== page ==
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Masaya Nakamura, Founder of Namco and Pac-Man Creator, Dies at 91

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SAN FRANCISCO (Diya TV) – Masaya Nakamura, a Japanese toy entrepreneur whose company’s most enduring creation, Pac-Man, became a worldwide phenomenon, died on Jan. 22. He was 91 years old.

His death was announced on Monday by Bandai Namco. No cause was given, and the company did not say where he died.

Nakamura began exploring amusement in business form first in 1955, a decade after Japan’s defeat in World War II. The nation’s economy was slowly springing back to life, the somber mood of the first postwar decade was retreating, and the Japanese were once again ready to begin embracing fun and games.

He wouldn’t rise to true fame until the the world’s obsession for video games was born.

Nakamura was an early believer in their potential. In the 1970s, he hired software engineers and directed his growing company, Nakamura Manufacturing – later renamed Namco – to develop titles for arcades. His company’s first hit was Galaxian, a Space Invaders-esque game that he sold to American company Midway Games in 1979. Pac-Man was born the following year.

The brainchild of 25-year-old Namco employee Toru Iwatani, who would later say that he was inspired by the shape of a pizza with a slice missing. The “Pac” came from the Japanese onomatopoeic word “pakku,” equivalent to the English “gobble” or “munch.”

“I never thought it would be this big,” Mr. Nakamura told an interviewer in 1983, after the game took the world by storm. “You know baseball? Well, I knew it would not be a single. But I thought maybe a double, not a home run.”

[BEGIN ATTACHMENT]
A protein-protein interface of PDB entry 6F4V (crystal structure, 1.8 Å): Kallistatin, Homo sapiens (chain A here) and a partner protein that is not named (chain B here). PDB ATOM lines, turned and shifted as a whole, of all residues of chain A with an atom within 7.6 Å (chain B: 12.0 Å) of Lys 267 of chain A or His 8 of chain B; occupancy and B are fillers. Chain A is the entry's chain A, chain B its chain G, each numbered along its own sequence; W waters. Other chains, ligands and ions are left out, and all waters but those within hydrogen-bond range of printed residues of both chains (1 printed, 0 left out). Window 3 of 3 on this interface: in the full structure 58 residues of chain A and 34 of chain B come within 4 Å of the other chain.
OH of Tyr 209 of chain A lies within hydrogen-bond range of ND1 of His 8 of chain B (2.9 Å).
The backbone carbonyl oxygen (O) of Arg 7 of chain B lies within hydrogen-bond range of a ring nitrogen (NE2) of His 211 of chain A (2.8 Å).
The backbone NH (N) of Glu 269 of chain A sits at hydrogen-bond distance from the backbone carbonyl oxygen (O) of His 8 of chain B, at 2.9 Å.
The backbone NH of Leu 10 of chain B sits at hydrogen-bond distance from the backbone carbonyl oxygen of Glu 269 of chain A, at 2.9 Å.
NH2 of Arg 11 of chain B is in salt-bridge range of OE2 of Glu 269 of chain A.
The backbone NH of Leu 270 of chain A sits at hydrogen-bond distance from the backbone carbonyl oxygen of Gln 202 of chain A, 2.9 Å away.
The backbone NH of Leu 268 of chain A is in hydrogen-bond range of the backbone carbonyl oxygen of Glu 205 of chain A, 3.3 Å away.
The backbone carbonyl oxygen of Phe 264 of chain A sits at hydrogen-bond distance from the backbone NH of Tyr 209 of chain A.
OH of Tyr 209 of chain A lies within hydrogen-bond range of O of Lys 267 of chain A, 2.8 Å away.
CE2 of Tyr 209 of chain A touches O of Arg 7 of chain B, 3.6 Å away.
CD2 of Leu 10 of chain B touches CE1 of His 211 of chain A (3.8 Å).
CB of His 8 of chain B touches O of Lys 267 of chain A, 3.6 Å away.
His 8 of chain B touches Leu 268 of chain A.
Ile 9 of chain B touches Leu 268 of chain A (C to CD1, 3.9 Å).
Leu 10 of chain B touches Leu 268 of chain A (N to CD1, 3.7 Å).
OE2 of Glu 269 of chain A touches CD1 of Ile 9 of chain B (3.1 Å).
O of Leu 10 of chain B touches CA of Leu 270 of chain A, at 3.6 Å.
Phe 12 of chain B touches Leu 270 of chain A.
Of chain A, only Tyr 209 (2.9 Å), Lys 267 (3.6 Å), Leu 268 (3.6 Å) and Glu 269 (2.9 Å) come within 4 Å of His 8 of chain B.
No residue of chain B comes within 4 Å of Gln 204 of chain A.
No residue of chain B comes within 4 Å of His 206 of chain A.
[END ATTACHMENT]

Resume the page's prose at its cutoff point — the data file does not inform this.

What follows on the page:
In the decades since Pac-Man’s release, video games have grown increasingly violent and complicated, but Pac-Man remains child-friendly, accessible and challenging. Versions of Pac-Man or one of its spinoffs exist on different gaming platforms and are readily available online, such as a ps2 iso of a Pac-Man title. Though the true numbers are unknown, it’s estimated that millions of work hours were squandered after Google hosted a game of Pac-Man on it’s website in 2010. That’s right, they released a playable version of the game with no strings attached for people of all ages to play.

In the 36 years since its release, it is estimated to have been played more than 10 billion times. The Smithsonian Institution and the Museum of Modern Art have Pac-Man machines in their collections.

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US sends aid, and bans travel from India

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US ends aid, bans travel from India | Diya TV News

NEW DELHI (Diya TV) — The Covid-19 crisis continues to spiral out of control in India. And now the U.S. is instituting a travel ban.  It goes into effect on May 4 but won’t apply to U.S. citizens or permanent residents and their spouses. Meanwhile foreign aid is flowing into India from places like Israel, America, and Germany.

Sikh’s in Indianapolis held a memorial service to remember the victims of the Fed Ex facility shooting last month. Four of the people who died were from the Sikh community.  Police have not identified a motive for the shooting, yet. It’s unclear if the shooter, a former employee at the facility, was targeting Sikhs. There are a high number of Sikhs, immigrants and refugees who work in the facility.